“It’s impossible to know how many of these shuttered hotels and hostel will reopen.”
“After hitting rock bottom, we finally appear to be turning the corner. At this rate, by the end of May we may even break even for the month, for the first time since March last year,” says Pol. He and his two partners own Hostal Live Barcelona, a small two-floor hostel in the center of Barcelona that was closed for 12 months, from March 2020 through February 2021.
“We have no idea when, if ever, we’ll be able to rent the rooms at the sort of prices we were charging in 2018. But for now at least the worst appears to be behind us — barring another cataclysm,” he said.
It was touch and go for a while. The only reason Hostal Live is still a going concern is that Pol and his two partners had capital to draw upon when the virus crisis hit. That capital was supposed to be used to expand the business. Instead much of it was used to keep the business alive:
“As our bank manager told is in March, the only reason we qualified for an emergency loan is that we had no debt on our books and we had savings backing us up, which we had planned to spend on buying another hostel,” he said. “We may still have that opportunity at some point further down the line. For the moment we are counting our blessings; many of our competitors didn’t make it this far.”
Pol and his partners also owe a debt of gratitude to the Spanish government’s furlough program, which has paid out 70% of their workers’ wages and most of their social security costs for 14 straight months. The workers are still on furlough though Pol and his partners are now covering the limited hours they’ve been working since the hostel reopened.
Another lifeline was provided by the landlord, who in the fall agreed to a 50% reduction in rent for six months. When that period came to an end, he agreed to extend the conditions for another six months.
Hostal Live finally reopened its doors, albeit to only one of its two floors, in early March. At that time Spain’s economy was still in partial lockdown, non-essential travel between regions was prohibited and a 10 o’clock curfew was still in place. And there were virtually no tourists at all in Barcelona.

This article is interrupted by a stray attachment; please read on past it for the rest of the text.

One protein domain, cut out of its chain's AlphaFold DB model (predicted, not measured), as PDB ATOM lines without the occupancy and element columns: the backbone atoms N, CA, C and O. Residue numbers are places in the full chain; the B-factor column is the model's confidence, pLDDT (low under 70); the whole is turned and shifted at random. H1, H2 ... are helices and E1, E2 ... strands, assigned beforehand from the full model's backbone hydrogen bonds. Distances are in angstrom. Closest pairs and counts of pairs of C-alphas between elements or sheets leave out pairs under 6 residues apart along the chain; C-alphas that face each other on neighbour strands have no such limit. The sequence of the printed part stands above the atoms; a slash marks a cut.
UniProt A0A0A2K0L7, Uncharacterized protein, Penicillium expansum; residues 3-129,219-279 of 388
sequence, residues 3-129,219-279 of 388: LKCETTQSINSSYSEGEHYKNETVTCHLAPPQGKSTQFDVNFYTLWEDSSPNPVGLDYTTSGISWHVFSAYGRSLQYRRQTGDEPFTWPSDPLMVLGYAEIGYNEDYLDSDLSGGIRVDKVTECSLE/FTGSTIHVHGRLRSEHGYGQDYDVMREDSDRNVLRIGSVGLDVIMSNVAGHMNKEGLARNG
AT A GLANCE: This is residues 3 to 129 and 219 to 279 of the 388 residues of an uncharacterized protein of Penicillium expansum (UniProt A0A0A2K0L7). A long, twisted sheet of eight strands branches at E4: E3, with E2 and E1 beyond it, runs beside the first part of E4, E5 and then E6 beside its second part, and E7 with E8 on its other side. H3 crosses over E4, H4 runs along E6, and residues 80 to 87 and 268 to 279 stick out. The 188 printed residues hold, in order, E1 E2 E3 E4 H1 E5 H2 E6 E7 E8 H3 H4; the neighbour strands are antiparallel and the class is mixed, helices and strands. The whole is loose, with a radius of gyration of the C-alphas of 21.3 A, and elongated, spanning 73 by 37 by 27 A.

“The timing may seem strange,” says Pol. “But we wanted to make some big changes to the hostel before properly reopening to foreign visitors. Most importantly, we wanted to install and test out a contactless key system so that our guests could access reception, their rooms and other hotel areas with their phones. This would help to minimize contact between guests and members of staff for as long as this pandemic lasts.”
But to fill its rooms at a time of almost zero tourism, Hostal Live had to offer historically low prices. In March, that meant charging an average price of €30 room per night, less than half the average price for a normal month of March. But the plan worked: people came to fill the rooms, albeit not from as far and wide as usual.
“With the exception of a few French tourists, almost all of the guests were Spanish. During the week we catered to workers who had come to Barcelona for the day and suddenly found themselves in need of a bed for the night. At the weekend we tended to attract young couples, often from the suburbs surrounding Barcelona, who had pleasure rather than business on their minds. By the end of the month we had achieved an occupancy rate of 15%.”
That may seem pitifully low but it was better than nothing, especially considering that most hotels in Spain were not even open…
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